WASHINGTON D.C. – A book launch and debate on network neutrality issues, hosted by The Progress & Freedom Foundation, will be held this Tuesday, July 18th at the National Press Club. A distinguished group of academics and telecom policy experts will discuss issues raised in "Net Neutrality or Net Neutering: Should Broadband Internet Services be Regulated?," a recently published compilation of essays written by PFF Fellows and other respected communication industry scholars.
The panel discussion will be moderated by PFF Senior Fellow and Senior Vice President for Research, Thomas Lenard. Panelists at the event will include David Farber, Distinguished Career Professor of Computer Science and Public Policy at the University of Pennsylvania; Randolph May, President of the Free State Foundation, a Maryland think tank; and Adam Thierer, PFF Senior Fellow and Director of Center for Digital Media Freedom. Discussion topics will include: the advantages and disadvantages of network neutrality mandates, the effects of such regulation on innovation and economic growth, and suggestions for a regulatory or legal framework for dealing with complaints of application or content discrimination.
"Net Neutrality or Net Neutering: Should Broadband Internet Services be Regulated?" covers such network neutrality topics as vertical integration, competition and property rights in a collection of thought-provoking essays. The book is co-edited by Thomas Lenard and Randolph May. Order forms for purchasing "Net Neutrality or Net Neutering: Should Broadband Internet Services be Regulated?" will be made available at the event. The book is also available for purchase online through the publisher and

The event will be held on Tuesday, July 18th at the National Press Club from 8:30am - 10:00am. A continental breakfast will be served. The National Press Club is located at 529 14th St., NW in Washington, DC. Those wishing to attend should register online. Questions should be addressed to Eileen Goulding at 202-289-8928 or Members of the media should direct questions to Amy Smorodin at 202-289-8928 or

The Progress & Freedom Foundation is a market-oriented think tank that studies the digital revolution and its implications for public policy. It is a 501(c)(3) research & educational organization.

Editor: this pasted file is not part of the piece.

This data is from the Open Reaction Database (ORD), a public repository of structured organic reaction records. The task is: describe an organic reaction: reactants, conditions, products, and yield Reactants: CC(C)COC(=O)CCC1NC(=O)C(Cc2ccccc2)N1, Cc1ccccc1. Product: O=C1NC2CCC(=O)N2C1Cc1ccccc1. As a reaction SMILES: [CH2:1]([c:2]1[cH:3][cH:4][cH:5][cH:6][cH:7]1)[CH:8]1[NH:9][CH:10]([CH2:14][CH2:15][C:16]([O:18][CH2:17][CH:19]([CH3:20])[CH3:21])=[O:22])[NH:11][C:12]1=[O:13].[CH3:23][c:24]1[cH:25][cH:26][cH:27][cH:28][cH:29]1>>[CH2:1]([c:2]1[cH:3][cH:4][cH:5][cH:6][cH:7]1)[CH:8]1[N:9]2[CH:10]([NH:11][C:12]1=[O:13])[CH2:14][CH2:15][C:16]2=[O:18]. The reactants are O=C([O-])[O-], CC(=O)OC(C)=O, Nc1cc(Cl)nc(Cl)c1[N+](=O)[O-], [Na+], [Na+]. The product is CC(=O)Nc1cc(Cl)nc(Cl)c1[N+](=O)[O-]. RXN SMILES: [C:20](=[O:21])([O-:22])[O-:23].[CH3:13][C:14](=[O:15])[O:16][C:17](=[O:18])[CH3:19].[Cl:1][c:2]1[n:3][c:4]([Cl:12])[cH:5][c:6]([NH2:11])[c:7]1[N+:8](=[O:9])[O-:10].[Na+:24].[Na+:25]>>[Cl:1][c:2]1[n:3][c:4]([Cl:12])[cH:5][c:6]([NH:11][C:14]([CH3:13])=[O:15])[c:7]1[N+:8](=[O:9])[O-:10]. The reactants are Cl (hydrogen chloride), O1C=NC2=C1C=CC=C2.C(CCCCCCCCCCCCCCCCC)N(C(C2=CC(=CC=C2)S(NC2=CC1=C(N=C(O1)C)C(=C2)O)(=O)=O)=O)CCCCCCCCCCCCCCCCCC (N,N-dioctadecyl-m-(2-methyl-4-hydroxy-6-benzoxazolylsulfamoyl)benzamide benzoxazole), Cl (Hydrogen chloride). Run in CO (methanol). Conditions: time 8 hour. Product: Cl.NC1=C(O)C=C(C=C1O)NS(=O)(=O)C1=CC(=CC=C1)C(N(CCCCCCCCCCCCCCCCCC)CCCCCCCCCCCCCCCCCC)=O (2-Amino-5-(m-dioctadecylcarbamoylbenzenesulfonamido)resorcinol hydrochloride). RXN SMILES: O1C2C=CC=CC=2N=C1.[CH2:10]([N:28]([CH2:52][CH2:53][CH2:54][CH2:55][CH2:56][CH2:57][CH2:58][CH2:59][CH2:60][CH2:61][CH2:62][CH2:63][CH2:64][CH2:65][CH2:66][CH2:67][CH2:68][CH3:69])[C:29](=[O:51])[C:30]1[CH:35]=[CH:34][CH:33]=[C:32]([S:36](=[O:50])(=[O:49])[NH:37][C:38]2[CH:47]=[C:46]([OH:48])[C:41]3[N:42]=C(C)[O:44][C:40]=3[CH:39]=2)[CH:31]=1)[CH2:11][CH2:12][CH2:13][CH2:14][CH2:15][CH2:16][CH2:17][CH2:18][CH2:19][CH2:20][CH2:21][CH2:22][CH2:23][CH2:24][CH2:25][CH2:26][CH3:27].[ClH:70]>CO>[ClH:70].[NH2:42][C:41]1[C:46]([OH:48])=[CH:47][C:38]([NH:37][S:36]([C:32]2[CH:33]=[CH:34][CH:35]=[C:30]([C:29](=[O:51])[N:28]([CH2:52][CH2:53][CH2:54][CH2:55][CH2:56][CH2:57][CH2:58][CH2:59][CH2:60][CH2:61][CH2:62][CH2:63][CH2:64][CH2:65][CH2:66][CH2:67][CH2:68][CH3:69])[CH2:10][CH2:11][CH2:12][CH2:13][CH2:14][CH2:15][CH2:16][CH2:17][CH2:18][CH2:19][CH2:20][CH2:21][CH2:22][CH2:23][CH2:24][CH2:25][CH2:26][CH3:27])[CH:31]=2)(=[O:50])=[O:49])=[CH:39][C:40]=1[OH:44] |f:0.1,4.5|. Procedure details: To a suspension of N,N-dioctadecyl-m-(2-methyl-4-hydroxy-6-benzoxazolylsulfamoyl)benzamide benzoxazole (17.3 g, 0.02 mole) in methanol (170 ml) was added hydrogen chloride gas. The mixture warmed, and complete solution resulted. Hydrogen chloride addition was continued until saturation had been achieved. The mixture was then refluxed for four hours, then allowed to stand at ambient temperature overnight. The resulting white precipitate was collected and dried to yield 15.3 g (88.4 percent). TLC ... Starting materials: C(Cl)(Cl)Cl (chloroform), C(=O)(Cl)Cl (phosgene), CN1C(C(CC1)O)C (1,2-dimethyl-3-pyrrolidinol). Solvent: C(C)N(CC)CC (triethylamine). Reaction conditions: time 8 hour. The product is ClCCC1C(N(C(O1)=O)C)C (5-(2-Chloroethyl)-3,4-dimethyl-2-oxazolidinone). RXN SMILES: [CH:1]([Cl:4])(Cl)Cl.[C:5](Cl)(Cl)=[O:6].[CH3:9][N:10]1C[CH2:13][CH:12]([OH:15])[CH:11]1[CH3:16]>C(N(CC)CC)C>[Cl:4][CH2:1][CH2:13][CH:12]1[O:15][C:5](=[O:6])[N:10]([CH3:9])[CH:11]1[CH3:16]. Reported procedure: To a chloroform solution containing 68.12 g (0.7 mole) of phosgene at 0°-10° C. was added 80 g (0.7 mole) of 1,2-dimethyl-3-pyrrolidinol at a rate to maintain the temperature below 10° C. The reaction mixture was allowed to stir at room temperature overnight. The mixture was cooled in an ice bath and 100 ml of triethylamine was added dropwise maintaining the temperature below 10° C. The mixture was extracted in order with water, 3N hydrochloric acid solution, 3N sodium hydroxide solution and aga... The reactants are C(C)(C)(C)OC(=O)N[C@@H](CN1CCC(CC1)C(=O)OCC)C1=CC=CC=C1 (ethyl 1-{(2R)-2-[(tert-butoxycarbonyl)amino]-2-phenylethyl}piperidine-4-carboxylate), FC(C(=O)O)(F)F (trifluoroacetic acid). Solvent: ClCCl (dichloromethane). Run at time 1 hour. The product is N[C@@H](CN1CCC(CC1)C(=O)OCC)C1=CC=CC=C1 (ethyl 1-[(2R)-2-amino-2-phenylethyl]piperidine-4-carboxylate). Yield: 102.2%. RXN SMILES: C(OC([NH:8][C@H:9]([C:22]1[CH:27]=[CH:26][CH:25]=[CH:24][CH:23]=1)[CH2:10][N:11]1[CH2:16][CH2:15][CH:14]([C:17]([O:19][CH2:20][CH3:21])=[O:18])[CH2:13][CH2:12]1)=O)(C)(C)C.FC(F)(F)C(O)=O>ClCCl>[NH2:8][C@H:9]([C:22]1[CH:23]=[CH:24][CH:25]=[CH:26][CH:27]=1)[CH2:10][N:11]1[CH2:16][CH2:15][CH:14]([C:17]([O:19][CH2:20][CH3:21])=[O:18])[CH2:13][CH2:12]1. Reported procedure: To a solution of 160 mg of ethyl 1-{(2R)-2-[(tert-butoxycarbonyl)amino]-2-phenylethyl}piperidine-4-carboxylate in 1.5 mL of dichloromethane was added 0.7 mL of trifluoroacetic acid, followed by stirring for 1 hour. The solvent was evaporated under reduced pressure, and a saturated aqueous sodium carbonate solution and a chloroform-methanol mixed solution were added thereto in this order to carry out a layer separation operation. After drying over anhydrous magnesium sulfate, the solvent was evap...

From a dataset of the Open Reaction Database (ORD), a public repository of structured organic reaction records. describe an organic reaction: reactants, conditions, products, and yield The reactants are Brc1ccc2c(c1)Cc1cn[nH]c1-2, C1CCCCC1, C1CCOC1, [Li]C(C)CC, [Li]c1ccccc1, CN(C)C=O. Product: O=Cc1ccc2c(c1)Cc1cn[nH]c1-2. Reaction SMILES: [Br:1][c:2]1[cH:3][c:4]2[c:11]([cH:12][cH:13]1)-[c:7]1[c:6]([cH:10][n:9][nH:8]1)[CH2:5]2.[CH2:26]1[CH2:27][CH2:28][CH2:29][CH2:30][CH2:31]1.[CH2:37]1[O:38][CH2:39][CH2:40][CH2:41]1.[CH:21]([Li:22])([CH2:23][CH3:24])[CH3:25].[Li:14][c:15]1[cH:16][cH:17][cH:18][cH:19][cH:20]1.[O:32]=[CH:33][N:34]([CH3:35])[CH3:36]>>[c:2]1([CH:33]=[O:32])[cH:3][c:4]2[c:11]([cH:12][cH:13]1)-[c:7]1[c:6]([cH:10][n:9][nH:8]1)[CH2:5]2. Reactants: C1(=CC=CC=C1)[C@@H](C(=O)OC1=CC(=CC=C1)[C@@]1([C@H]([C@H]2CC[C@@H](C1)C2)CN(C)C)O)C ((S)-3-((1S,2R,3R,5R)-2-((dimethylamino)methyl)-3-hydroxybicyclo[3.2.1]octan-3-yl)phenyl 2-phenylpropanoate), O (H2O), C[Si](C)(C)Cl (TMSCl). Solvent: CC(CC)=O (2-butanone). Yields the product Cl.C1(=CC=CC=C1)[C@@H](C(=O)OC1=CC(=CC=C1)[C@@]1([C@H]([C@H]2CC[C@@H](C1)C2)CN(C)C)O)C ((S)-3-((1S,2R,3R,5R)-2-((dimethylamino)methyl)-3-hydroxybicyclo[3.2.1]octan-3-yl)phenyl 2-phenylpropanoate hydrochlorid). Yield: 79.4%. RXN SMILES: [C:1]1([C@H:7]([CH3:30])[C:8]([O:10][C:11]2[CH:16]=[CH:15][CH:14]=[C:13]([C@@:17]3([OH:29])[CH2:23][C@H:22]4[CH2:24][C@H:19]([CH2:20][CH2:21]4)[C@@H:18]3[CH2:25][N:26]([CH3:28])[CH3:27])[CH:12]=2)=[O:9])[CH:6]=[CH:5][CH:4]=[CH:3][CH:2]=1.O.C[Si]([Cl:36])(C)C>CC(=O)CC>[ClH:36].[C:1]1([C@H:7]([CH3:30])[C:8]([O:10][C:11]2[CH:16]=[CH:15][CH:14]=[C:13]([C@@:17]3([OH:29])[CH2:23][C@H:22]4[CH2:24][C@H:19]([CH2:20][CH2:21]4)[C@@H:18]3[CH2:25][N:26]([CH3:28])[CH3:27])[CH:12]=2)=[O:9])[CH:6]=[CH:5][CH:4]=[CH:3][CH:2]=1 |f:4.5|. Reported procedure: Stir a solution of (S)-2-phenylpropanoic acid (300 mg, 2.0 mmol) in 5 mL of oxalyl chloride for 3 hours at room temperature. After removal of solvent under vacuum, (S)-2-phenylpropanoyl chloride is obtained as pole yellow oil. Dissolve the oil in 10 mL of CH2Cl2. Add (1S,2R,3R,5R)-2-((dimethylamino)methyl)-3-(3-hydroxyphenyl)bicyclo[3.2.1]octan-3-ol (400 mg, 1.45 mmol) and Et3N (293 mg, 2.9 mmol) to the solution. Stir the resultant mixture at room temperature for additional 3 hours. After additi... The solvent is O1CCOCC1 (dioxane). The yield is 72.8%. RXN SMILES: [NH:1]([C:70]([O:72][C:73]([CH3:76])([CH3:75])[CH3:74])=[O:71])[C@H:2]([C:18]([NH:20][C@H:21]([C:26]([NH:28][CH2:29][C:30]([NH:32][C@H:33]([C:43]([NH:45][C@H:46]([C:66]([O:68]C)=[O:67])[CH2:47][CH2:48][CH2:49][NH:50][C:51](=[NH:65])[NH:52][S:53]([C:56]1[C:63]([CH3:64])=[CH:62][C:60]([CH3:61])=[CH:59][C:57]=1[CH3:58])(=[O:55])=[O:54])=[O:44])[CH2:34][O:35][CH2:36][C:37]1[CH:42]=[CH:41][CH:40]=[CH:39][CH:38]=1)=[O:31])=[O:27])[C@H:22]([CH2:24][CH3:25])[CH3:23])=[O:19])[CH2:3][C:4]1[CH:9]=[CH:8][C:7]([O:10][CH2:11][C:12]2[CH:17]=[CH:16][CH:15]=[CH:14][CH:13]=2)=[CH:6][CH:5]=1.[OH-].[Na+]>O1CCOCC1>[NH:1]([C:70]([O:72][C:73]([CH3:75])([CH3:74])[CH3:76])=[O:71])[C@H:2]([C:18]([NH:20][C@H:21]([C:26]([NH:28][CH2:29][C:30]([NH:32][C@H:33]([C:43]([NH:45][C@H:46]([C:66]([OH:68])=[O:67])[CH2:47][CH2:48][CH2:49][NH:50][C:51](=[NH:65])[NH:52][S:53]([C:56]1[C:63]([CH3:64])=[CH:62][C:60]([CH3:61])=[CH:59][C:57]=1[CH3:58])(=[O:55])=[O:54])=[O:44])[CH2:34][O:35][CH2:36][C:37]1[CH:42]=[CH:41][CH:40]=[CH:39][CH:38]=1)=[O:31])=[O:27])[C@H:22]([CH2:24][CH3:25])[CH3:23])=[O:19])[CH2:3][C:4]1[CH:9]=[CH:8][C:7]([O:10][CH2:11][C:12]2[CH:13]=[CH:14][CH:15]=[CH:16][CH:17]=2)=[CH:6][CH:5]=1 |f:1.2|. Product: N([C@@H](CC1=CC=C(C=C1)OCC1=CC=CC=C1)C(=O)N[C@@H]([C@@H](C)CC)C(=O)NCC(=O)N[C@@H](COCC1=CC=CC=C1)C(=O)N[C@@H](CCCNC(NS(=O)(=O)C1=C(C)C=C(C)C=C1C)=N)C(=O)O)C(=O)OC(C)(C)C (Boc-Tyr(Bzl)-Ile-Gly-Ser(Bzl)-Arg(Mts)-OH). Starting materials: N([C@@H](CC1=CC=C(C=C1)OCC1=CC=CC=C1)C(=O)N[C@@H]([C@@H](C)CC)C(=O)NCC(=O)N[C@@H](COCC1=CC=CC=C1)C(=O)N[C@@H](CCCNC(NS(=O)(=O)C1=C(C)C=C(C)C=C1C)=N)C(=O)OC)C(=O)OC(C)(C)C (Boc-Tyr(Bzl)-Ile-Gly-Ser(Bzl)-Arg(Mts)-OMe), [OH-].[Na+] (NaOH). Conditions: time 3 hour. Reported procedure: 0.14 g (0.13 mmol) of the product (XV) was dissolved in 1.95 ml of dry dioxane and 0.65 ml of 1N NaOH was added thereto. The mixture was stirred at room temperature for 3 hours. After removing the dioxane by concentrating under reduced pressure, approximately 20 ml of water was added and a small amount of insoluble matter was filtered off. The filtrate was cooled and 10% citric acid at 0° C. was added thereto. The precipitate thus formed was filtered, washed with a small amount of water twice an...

Highly likely lame duck session could provide more time for telecom legislation to pass

I have been surprised that none of the press I’ve seen covering the telecom legislation and net neutrality have discussed the likelihood of a lame duck congressional session after the mid term elections.

Any old Washington hand will tell you that all of the political conditions are ripe for a lame duck session -- that possibly could go up close to Christmas. First, the congressional leadership wants to recess in early October to allow members to campaign. Second, the annual appropriations process is bogging down meaning that there will likely be a need for a “continuing resolution” for some of 13 appropriations bills by September 30 -- that would then be dealt with after the election. The political likelihood of needing a continuing resolution is increasing, because Democrats see an opportunity to take back the House and maybe the Senate. It is probably not in their political interest to let legislation breeze through the Senate in September which would give the majority party campaign ammunition. Most importantly, in wartime it just doesn’t make any sense for the institution of Congress to adjourn early and take themself out of the game and off the stage. From my experience I would put the probability of a lame duck session at over 90%.

Online giants prefer NN free lunch to the costs of broadband competition